Another €2.08 billion pumped into HRE bank

Germany will pump another €2.08 billion ($2.79 billion) into the troubled bank Hypo Real Estate, the financial market stabilisation fund SoFFin said Wednesday in a statement.

Another €2.08 billion pumped into HRE bank
Photo: DPA

The latest cash injection will help HRE establish a “bad bank,” to which it plans to transfer €210 billion in risk positions and non-strategic assets, the statement said.

On September 10, SoFFin announced that it would extend an additional €40 billion in loan guarantees to HRE, which had already received €103.5 billion in such guarantees. HRE has now also received a total of €9.95 billion in cash from SoFFin, the statement added.

HRE, which last year narrowly avoided bankruptcy before being nationalised, was the only German bank to fail Europe-wide stress tests in July.

The specialist in property lending and municipal financing has become dependent on state guarantees to refinance its debt on financial markets at affordable interest rates.

HRE began creating a “bad bank” in July and SoFFin said Wednesday it has decided to move €191 billion worth of assets to it by September 30, if the European Commission grants its approval.

HRE collapsed in late 2008 amid a global crisis owing to investment mistakes made by its German-Irish subsidiary Depfa. The German bank is highly exposed to potential losses from the purchases of bonds issued by eurozone countries like Greece, Ireland, Italy, Portugal and Spain.

It was nationalised last year following a long flirtation with bankruptcy. There was widespread public outrage earlier this month after it became known HRE reportedly paid out some €25 million in bonuses to about 1,400 employees for their contribution to the bank’s overhaul over the last year.

The bank said last month it had trimmed its losses but declined to say how much it expects to lose this year or to issue a forecast for 2011.

AFP/The Local/mry

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Four injured as WWII bomb explodes near Munich train station

Four people were injured, one of them seriously, when a World War II bomb exploded at a building site near Munich's main train station on Wednesday, emergency services said.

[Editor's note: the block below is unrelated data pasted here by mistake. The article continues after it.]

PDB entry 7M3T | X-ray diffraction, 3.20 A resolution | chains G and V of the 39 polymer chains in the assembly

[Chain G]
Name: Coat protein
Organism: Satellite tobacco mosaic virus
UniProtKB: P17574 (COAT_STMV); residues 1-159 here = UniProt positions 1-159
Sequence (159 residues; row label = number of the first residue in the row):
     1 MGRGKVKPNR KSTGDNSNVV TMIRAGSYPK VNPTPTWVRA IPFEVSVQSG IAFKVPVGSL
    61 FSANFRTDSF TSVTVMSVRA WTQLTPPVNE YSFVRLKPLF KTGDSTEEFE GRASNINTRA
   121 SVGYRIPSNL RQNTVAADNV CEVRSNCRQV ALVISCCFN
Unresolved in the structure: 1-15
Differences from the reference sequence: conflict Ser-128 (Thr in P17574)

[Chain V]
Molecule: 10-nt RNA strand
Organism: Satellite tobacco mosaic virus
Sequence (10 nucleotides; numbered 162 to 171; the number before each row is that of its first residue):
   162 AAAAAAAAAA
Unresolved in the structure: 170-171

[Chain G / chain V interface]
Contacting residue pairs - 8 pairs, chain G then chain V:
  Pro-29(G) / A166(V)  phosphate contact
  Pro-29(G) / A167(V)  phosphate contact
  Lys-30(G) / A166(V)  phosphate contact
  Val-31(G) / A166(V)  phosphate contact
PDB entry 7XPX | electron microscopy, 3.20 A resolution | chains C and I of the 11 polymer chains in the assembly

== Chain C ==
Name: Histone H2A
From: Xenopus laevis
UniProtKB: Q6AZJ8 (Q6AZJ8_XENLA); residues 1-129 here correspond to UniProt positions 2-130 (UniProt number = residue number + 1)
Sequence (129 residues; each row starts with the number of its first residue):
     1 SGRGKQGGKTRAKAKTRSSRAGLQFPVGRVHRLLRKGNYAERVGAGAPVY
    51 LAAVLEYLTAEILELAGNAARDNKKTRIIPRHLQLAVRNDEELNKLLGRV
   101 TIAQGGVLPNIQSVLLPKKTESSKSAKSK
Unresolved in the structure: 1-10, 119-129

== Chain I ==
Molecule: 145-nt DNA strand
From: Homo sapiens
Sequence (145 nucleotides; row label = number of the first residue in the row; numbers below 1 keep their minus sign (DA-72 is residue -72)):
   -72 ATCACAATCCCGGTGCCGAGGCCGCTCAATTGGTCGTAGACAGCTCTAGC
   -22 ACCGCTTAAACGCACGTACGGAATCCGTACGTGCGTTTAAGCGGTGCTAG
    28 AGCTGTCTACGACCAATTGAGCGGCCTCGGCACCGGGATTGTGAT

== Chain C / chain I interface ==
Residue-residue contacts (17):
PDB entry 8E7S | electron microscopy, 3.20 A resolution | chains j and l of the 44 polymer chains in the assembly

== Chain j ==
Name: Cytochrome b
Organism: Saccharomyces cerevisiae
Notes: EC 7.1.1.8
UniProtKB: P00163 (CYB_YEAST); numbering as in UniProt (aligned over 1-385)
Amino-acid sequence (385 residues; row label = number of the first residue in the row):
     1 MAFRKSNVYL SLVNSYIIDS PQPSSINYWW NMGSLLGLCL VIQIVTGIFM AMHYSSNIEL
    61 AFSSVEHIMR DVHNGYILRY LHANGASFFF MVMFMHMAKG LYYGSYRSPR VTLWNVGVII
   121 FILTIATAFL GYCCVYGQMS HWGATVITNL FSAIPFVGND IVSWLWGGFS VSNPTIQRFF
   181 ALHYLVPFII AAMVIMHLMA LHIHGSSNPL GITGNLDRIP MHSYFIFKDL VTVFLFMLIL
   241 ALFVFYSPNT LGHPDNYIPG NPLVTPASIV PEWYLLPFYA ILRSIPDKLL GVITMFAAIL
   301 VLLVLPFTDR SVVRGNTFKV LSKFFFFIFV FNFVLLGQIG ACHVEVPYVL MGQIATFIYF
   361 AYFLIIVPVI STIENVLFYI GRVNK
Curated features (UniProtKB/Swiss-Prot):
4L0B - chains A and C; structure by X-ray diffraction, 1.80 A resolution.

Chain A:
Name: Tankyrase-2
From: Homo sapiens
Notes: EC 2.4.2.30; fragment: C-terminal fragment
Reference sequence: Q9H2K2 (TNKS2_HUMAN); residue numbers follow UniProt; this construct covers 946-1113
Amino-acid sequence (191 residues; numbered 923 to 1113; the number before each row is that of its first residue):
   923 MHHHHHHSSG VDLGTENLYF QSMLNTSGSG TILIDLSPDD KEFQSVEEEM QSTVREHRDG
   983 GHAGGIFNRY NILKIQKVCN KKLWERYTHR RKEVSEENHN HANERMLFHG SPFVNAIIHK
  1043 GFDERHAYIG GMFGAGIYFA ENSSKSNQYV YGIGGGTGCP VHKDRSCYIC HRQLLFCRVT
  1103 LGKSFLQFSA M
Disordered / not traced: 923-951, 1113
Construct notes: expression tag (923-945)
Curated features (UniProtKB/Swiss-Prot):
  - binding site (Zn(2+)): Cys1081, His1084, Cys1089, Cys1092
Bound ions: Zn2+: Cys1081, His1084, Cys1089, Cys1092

Smoke rises after the WWII bomb exploded on a building site in Munich.
Smoke rises after the WWII bomb exploded on a building site in Munich. Photo: picture alliance/dpa | Privat

Construction workers had been drilling into the ground when the bomb exploded, a spokesman for the fire department said in a statement.

The blast was heard several kilometres away and scattered debris hundreds of metres, according to local media reports.

Images showed a plume of smoke rising directly next to the train tracks.

Bavaria interior minister Joachim Herrmann told Bild that the whole area was being searched.

Deutsche Bahn suspended its services on the affected lines in the afternoon.

Although trains started up again from 3pm, the rail operator said there would still be delays and cancellations to long-distance and local travel in the Munich area until evening. 

According to the fire service, the explosion happened near a bridge that must be passed by all trains travelling to or from the station.

The exact cause of the explosion is unclear, police said. So far, there are no indications of a criminal act.

WWII bombs are common in Germany

Some 75 years after the war, Germany remains littered with unexploded ordnance, often uncovered during construction work.

READ ALSO: What you need to know about WWII bomb disposals in Germany

However, most bombs are defused by experts before they explode.

Last year, seven World War II bombs were found on the future location of Tesla’s first European factory, just outside Berlin.

Sizeable bombs were also defused in Cologne and Dortmund last year.

In 2017, the discovery of a 1.4-tonne bomb in Frankfurt prompted the evacuation of 65,000 people — the largest such operation since the end of the war in Europe in 1945.